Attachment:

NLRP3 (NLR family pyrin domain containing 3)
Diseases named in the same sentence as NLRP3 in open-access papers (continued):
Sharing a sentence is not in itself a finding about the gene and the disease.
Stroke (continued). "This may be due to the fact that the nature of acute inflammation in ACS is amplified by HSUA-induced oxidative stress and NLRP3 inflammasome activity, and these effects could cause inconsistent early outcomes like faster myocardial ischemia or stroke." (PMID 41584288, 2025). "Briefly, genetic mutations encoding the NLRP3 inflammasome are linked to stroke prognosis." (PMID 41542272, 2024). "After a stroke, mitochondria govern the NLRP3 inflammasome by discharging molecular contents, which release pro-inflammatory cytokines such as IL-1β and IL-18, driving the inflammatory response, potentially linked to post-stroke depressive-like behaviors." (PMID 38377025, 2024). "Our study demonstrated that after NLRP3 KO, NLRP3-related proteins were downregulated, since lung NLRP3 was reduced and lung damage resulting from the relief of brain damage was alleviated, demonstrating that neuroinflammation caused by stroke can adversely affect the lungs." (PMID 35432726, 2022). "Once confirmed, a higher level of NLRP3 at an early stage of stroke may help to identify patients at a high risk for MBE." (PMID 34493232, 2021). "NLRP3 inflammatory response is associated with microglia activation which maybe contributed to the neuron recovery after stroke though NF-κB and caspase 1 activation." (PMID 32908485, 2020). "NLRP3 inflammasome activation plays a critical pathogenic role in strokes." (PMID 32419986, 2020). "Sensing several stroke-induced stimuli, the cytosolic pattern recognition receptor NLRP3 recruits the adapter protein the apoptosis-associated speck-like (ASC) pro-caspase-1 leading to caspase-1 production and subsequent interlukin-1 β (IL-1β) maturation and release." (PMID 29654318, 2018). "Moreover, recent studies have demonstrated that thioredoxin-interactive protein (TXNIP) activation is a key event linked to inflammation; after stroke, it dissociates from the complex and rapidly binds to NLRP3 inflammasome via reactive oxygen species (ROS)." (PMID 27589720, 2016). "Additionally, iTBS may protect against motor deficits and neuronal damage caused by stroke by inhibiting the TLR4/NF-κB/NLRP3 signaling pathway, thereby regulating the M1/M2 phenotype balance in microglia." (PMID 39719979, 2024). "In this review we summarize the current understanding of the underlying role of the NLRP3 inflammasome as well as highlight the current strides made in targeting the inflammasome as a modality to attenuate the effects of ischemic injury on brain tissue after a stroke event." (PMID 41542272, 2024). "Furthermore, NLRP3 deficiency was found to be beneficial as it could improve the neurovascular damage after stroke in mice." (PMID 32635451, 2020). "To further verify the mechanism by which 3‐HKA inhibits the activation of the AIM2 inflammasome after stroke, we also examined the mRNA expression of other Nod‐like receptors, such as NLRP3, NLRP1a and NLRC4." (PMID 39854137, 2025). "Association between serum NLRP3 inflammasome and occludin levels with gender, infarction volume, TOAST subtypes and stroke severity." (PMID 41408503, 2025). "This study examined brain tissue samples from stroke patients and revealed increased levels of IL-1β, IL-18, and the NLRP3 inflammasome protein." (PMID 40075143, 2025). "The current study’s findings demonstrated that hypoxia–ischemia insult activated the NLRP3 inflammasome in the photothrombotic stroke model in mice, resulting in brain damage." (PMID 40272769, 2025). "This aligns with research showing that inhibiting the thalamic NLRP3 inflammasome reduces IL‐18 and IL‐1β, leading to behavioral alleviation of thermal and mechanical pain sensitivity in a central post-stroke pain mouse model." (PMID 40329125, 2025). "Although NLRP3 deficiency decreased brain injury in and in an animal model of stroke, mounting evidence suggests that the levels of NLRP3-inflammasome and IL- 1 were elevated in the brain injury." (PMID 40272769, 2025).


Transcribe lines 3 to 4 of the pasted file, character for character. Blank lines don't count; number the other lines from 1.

Sharing a sentence is not in itself a finding about the gene and the disease.
Stroke (continued). "This may be due to the fact that the nature of acute inflammation in ACS is amplified by HSUA-induced oxidative stress and NLRP3 inflammasome activity, and these effects could cause inconsistent early outcomes like faster myocardial ischemia or stroke." (PMID 41584288, 2025). "Briefly, genetic mutations encoding the NLRP3 inflammasome are linked to stroke prognosis." (PMID 41542272, 2024). "After a stroke, mitochondria govern the NLRP3 inflammasome by discharging molecular contents, which release pro-inflammatory cytokines such as IL-1β and IL-18, driving the inflammatory response, potentially linked to post-stroke depressive-like behaviors." (PMID 38377025, 2024). "Our study demonstrated that after NLRP3 KO, NLRP3-related proteins were downregulated, since lung NLRP3 was reduced and lung damage resulting from the relief of brain damage was alleviated, demonstrating that neuroinflammation caused by stroke can adversely affect the lungs." (PMID 35432726, 2022). "Once confirmed, a higher level of NLRP3 at an early stage of stroke may help to identify patients at a high risk for MBE." (PMID 34493232, 2021). "NLRP3 inflammatory response is associated with microglia activation which maybe contributed to the neuron recovery after stroke though NF-κB and caspase 1 activation." (PMID 32908485, 2020). "NLRP3 inflammasome activation plays a critical pathogenic role in strokes." (PMID 32419986, 2020). "Sensing several stroke-induced stimuli, the cytosolic pattern recognition receptor NLRP3 recruits the adapter protein the apoptosis-associated speck-like (ASC) pro-caspase-1 leading to caspase-1 production and subsequent interlukin-1 β (IL-1β) maturation and release." (PMID 29654318, 2018). "Moreover, recent studies have demonstrated that thioredoxin-interactive protein (TXNIP) activation is a key event linked to inflammation; after stroke, it dissociates from the complex and rapidly binds to NLRP3 inflammasome via reactive oxygen species (ROS)." (PMID 27589720, 2016). "Additionally, iTBS may protect against motor deficits and neuronal damage caused by stroke by inhibiting the TLR4/NF-κB/NLRP3 signaling pathway, thereby regulating the M1/M2 phenotype balance in microglia." (PMID 39719979, 2024). "In this review we summarize the current understanding of the underlying role of the NLRP3 inflammasome as well as highlight the current strides made in targeting the inflammasome as a modality to attenuate the effects of ischemic injury on brain tissue after a stroke event." (PMID 41542272, 2024). "Furthermore, NLRP3 deficiency was found to be beneficial as it could improve the neurovascular damage after stroke in mice." (PMID 32635451, 2020). "To further verify the mechanism by which 3‐HKA inhibits the activation of the AIM2 inflammasome after stroke, we also examined the mRNA expression of other Nod‐like receptors, such as NLRP3, NLRP1a and NLRC4." (PMID 39854137, 2025). "Association between serum NLRP3 inflammasome and occludin levels with gender, infarction volume, TOAST subtypes and stroke severity." (PMID 41408503, 2025). "This study examined brain tissue samples from stroke patients and revealed increased levels of IL-1β, IL-18, and the NLRP3 inflammasome protein." (PMID 40075143, 2025). "The current study’s findings demonstrated that hypoxia–ischemia insult activated the NLRP3 inflammasome in the photothrombotic stroke model in mice, resulting in brain damage." (PMID 40272769, 2025). "This aligns with research showing that inhibiting the thalamic NLRP3 inflammasome reduces IL‐18 and IL‐1β, leading to behavioral alleviation of thermal and mechanical pain sensitivity in a central post-stroke pain mouse model." (PMID 40329125, 2025). "Although NLRP3 deficiency decreased brain injury in and in an animal model of stroke, mounting evidence suggests that the levels of NLRP3-inflammasome and IL- 1 were elevated in the brain injury." (PMID 40272769, 2025).